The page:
The pros and cons of having a legal agreement ahead of time are best weighed by the economic value of the business relationship. It's often better to not muddy the waters on a simple relationship involving a simple transaction that doesn't involve that much money. All too many times have I seen photographers get so wrapped up in the mechanics and details of such trying to be legally "tidy" that they actually harm the relationship or themselves, sometimes even preventing the transaction itself. "Don't spend a dollar to save ten cents."

If I had to summarize licensing photos of copyrighted and trademarked works, it would be to understand how an item is used in publicity and the economic ramifications of such use. Even more briefly, who is making or losing money (or opportunity) as a result of the use of the photo? Answering that is not done by looking up legal statutes on the books. It involves considering both sides of an argument, which often results in back-and-forth arguments, "on one hand," and then, "on the other hand." This is what prompted President Harry Truman to once proclaim after a grueling lecture the US economy, "I wish I could find an economist with only one hand."

In that spirit, we're going to be looking at a lot of hands in this article.

Because of the nature of photography and the business of photographing other works of art, most people become confused from the entanglement of the photo itself and its contents. These two are entirely separate animals; the photographer owns the copyright to the photo, regardless of the subject of the photo. So, while you (as the photographer) may have the right to license the photo to someone (because it is yours), the use of that photo may be restricted because the subject (the statue) is copyrighted by someone else. This is very similar to that of photos of people. If this concept is new to you, read Model Release Primer.

The same also goes in reverse: the artist that created the sculpture may permit the use of the photo, but he himself does not have the right to the photo itself (or to use it himself). This, because the photographer owns the copyright to it. If you're confused here, it's because there are two works of art involved: a photo, and a sculpture. The copyright for each is owned by the respective artist, irrespective of he fact that the photo contains of photo of the sculpture.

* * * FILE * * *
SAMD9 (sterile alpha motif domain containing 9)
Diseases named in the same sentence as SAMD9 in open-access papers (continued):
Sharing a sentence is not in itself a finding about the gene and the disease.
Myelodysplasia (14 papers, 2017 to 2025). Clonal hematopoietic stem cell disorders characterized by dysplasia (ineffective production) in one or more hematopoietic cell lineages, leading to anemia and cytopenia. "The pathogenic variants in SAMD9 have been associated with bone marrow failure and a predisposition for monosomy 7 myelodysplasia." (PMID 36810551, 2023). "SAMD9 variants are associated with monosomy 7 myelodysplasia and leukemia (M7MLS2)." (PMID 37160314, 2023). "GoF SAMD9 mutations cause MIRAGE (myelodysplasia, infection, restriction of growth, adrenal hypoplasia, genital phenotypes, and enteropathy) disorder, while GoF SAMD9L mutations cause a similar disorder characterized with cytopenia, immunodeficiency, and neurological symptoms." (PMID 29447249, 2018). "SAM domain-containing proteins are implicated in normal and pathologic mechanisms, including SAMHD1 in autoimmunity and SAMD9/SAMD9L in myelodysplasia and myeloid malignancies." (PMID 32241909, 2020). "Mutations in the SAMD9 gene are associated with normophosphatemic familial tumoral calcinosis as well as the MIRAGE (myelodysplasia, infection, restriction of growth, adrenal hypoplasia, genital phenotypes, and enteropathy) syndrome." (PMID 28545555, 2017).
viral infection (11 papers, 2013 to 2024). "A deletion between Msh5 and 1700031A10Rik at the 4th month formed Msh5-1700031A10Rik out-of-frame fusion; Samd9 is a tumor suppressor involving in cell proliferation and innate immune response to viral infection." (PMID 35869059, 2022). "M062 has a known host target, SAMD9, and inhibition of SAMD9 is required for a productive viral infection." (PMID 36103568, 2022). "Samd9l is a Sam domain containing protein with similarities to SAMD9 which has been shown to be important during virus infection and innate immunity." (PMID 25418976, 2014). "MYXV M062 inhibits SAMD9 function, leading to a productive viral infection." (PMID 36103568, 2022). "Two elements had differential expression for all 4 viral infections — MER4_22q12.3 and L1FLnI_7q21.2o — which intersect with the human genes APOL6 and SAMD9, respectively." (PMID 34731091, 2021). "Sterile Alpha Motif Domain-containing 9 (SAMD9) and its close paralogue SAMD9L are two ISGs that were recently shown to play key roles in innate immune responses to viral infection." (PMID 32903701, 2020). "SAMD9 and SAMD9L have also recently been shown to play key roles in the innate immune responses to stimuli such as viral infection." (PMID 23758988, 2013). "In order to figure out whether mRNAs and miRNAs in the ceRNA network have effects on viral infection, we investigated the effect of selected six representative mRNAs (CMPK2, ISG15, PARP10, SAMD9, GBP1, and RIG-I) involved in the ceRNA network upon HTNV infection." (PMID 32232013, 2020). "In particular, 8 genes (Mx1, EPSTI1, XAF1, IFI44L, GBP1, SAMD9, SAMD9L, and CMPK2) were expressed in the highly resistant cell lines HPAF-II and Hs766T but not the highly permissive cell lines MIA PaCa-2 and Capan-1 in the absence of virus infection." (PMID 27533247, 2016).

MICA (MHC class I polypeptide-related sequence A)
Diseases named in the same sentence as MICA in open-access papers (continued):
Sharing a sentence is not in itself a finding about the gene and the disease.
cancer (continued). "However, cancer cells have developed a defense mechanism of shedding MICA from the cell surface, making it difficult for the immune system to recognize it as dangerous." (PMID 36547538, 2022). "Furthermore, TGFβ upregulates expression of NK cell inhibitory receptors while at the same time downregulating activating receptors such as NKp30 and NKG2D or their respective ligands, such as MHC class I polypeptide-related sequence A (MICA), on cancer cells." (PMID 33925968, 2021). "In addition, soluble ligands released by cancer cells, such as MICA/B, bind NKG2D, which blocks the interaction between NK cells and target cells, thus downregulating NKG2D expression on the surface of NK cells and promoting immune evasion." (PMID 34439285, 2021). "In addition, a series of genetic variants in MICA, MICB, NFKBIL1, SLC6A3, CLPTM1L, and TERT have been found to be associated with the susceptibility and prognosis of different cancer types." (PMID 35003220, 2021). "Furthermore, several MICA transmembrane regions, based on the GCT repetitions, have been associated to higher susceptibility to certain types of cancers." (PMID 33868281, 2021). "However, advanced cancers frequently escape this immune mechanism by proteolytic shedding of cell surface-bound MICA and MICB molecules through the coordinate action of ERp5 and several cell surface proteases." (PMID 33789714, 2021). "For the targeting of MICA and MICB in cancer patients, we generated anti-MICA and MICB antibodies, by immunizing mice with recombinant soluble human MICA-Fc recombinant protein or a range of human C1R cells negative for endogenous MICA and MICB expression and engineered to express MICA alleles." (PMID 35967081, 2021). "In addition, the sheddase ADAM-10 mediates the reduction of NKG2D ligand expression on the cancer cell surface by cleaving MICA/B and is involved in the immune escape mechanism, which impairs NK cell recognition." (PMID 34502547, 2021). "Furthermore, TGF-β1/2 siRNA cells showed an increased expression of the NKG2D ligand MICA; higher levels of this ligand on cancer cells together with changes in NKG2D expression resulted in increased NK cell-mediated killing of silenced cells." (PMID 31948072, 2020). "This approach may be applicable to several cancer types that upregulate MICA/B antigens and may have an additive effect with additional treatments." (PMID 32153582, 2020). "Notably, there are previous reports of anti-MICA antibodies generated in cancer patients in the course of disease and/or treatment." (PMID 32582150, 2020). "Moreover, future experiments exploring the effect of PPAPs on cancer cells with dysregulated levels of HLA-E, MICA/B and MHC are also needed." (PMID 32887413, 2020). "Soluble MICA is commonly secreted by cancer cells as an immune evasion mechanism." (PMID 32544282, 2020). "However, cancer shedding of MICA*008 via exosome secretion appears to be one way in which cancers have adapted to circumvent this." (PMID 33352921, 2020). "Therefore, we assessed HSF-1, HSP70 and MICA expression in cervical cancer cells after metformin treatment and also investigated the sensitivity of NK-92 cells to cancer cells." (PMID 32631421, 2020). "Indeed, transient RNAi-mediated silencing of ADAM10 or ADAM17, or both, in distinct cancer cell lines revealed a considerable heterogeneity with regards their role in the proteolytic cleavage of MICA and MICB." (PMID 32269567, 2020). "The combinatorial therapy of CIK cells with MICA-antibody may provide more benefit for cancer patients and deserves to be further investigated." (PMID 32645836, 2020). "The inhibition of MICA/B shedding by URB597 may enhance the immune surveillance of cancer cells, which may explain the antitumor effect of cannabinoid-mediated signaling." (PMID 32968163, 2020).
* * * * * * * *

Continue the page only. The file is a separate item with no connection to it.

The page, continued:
Ok, at this point, I'd be talking in circles if I were to continue, so let's move on. This will al become clearer as I illustrate more examples.

off-site.gif Confusion over Copyrights and Trademarks
toon, business, batman, photograph
What can be copyrighted or trademarked? Just about anything. A building. A bridge. A drawing. A poem. A design. An article of clothing. An "identity" (like a superhero). If it's a physical thing that took a human mind to conjure up, it can be copyrighted and, in some cases, trademarked (as we'll discuss soon). As you can imagine, that can be inclusive of just about anything you see. For example, a common everyday photo of laundry hanging from a clothesline. Clothes are designed by people, so those designs are copyrighted. Similarly, photos of cities include buildings, and those buildings are also designed by people. So again, those designs are copyrighted.

So, if all these things are copyrighted works, how can photos of them be sold without objection by the copyright owners? If you're like most people, you'll probably guess that it's because few of the items in the photo are clearly identifiable, similar to how the people in this photo also aren't.

Good guess, but unlike with people, identifiability is not really the primary trigger for a release in this case. (It's important, yes, but stay with me here.) Rather, it is the implied association between the copyrighted item and the manner in which it is used that matters most. The reason the photo of the sculpture requires a release by the gallery is because there is a very close association between the two: the gallery and the artist rely on one another to do business, and hence, the photo of the sculpture directly affects the gallery's ability to do business. Photos of clothing that people happen to be wearing—or buildings in a cityscape—don't imply or infer a similarly direct relationship between the copyright holders and the entity that puts the photo into use. (Note once again that the photographer himself has nothing to do with any of this.)

So, the thing to anchor in your mind is that implied association. But now I want to ratchet it one step further: while there could be some arguments made between opposing parties on whether there's an association for a given photo of a copyrighted or trademarked item, courts like to see just a tad more relevance, and that comes by measuring whether there is a "material economic impact", positive or negative, among the parties. In the practical world, almost no photos you see in everyday situations require releases because this is a high hurdle to clear, even though the "objects" themselves are clearly identifiable (and presumably copyrighted). We'll get into more examples of this soon.